Fields also told defendant that she was free to leave. Defendant asked if she could have her purse, which was located on the floorboard of the front seat. Fields reached into the car, removed the purse, but did not hand it to defendant because it was heavy. He suspected that, because of the weight, some type of “dense metal” was in the purse. Fields also noticed a small padlock on the purse, which he thought was unusual. He asked defendant to consent to a search, but she refused. He told her that he wanted to search the purse because he had to ensure that there were “no guns or drugs or anything like that” after discovering that other people in the car had cash and drugs on them. At the suppression hearing, Fields testified that, based on his experience, it is common for one person to pass along contraband to another person in a car when the car is stopped. He told defendant that if there was nothing in the purse, he would give it back to her and she could leave. Defendant continued to refuse consent and, when she continued to ask for her purse, Fields responded that he would arrest her for trespassing. Defendant then left. Fields obtained a search warrant for the car and the containers inside it, which included defendant's purse, and the ensuing warrant search revealed methamphetamine and a handgun in the purse. Defendant was charged with possession of methamphetamine.
At the hearing on the motion to suppress, the parties argued about whether Fields had probable cause to seize defendant's purse and whether the search warrant was valid. Although the state challenged defendant's possessory interest in the purse, the court did not explicitly decide that issue; it did conclude that, regardless of defendant's possessory interest in the purse, “there was probable cause for retaining the bag pending [an] application for a search warrant, and *** the warrant was validly issued.” Based on the totality of the circumstances, including “the evasive behavior or the evasive maneuvering of the vehicle” and “the people inside it,” the court concluded that “it was *** objectively reasonable for the officers to conclude that there would be contraband in closed containers in the vehicle” and found that “there was probable cause to search closed containers in that vehicle,” including the purse.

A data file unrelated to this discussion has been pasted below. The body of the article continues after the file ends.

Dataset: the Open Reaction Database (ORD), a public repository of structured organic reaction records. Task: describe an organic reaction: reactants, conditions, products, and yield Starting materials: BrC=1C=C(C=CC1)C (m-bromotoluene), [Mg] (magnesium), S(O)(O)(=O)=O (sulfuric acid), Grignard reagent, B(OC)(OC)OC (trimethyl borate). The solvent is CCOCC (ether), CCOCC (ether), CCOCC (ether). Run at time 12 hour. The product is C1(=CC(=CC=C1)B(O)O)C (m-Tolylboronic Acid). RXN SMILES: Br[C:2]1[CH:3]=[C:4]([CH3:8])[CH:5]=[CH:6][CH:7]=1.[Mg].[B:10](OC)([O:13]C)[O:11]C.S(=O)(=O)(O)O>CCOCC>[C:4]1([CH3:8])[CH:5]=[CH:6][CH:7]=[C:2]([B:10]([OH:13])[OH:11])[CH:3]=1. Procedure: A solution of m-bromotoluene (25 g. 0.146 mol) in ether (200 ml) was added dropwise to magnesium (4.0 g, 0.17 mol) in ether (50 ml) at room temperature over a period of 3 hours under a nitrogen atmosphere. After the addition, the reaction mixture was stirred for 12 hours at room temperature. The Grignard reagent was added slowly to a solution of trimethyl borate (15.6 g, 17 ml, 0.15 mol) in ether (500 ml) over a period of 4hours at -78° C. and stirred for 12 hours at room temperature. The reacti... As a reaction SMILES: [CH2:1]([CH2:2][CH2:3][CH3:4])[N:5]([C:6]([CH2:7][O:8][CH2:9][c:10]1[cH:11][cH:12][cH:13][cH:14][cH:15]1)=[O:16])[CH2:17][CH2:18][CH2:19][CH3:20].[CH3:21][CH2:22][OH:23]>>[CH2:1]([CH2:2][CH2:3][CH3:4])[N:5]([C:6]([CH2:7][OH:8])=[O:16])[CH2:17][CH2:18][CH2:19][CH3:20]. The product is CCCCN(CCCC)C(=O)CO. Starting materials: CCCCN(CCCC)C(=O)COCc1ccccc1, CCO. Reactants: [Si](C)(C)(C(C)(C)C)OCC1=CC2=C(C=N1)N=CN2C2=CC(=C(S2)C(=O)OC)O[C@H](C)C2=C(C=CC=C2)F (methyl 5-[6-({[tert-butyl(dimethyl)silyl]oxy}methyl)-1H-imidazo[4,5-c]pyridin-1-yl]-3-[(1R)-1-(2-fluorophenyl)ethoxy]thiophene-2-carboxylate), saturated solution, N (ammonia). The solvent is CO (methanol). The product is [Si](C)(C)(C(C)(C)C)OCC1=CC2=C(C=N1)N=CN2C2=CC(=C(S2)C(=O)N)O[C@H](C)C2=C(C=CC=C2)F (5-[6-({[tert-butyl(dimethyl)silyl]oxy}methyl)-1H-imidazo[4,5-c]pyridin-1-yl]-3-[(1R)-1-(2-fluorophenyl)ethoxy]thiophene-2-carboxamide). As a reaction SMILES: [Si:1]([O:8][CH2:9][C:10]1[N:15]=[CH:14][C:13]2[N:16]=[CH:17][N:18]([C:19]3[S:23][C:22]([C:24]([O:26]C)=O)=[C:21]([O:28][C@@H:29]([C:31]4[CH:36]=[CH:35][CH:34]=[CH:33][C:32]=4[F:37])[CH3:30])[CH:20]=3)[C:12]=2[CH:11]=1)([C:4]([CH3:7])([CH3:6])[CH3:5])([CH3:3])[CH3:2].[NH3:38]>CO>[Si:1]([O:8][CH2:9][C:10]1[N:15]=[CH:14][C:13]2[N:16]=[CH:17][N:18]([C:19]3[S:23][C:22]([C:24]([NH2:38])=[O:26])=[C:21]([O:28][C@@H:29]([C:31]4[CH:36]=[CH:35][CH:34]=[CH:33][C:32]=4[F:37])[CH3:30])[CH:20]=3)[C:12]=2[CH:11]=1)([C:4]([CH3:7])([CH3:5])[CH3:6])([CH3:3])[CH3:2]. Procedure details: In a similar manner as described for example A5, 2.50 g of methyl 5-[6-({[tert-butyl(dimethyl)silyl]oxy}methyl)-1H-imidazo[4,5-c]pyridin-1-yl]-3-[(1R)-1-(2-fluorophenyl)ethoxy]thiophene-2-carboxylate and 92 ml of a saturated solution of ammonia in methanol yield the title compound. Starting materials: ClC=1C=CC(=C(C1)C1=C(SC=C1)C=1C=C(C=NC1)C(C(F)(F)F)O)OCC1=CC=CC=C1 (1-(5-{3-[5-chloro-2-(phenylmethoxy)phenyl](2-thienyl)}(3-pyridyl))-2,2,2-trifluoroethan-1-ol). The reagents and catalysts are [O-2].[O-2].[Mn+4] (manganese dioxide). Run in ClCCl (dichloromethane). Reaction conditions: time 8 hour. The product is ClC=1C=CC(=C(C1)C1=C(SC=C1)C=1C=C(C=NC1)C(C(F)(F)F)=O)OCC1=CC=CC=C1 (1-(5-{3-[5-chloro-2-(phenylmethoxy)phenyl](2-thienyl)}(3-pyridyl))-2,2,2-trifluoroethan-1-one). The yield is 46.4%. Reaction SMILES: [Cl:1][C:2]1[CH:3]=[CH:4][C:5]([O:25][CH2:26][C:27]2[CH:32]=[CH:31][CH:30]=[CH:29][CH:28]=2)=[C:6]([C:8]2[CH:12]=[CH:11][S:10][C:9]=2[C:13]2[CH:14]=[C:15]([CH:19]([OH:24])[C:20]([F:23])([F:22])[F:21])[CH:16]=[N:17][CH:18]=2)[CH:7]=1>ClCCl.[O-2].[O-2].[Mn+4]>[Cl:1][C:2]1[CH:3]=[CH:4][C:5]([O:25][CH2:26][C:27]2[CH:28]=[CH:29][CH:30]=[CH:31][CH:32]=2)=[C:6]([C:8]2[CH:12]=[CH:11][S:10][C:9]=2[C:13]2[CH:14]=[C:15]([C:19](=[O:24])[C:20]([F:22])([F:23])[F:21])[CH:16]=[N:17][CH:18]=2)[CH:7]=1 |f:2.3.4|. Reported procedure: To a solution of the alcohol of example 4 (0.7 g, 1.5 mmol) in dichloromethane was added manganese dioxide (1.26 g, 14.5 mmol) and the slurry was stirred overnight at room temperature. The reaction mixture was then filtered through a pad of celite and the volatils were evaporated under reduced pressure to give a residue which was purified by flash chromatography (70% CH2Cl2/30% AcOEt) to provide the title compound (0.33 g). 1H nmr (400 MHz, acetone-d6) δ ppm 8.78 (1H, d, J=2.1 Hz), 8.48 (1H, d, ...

Defendant waived her right to a jury trial and proceeded to a stipulated facts trial, reserving her right to appeal the trial court's ruling. The court found her guilty and entered a judgment of conviction.
On appeal, defendant asserts the same arguments for suppression that she did below, except she has not pursued any challenge to the validity of the warrant. She argues that the evidence discovered during the search of her purse was unlawfully obtained because Fields lacked probable cause to seize her purse before obtaining the search warrant. She asserts that the unlawful seizure occurred once Fields refused to hand her the purse after she asked for it and that the weight of her purse, the padlock on it, and her association with people with drug convictions or who possess heroin did not provide a “substantial objective basis for believing more likely than not” that her purse contained evidence of a crime. According to defendant, Fields's refusal to give her the purse significantly interfered with her possessory interest and, because Fields's subjective belief that her purse contained evidence of a crime was not objectively reasonable, he lacked probable cause to seize it.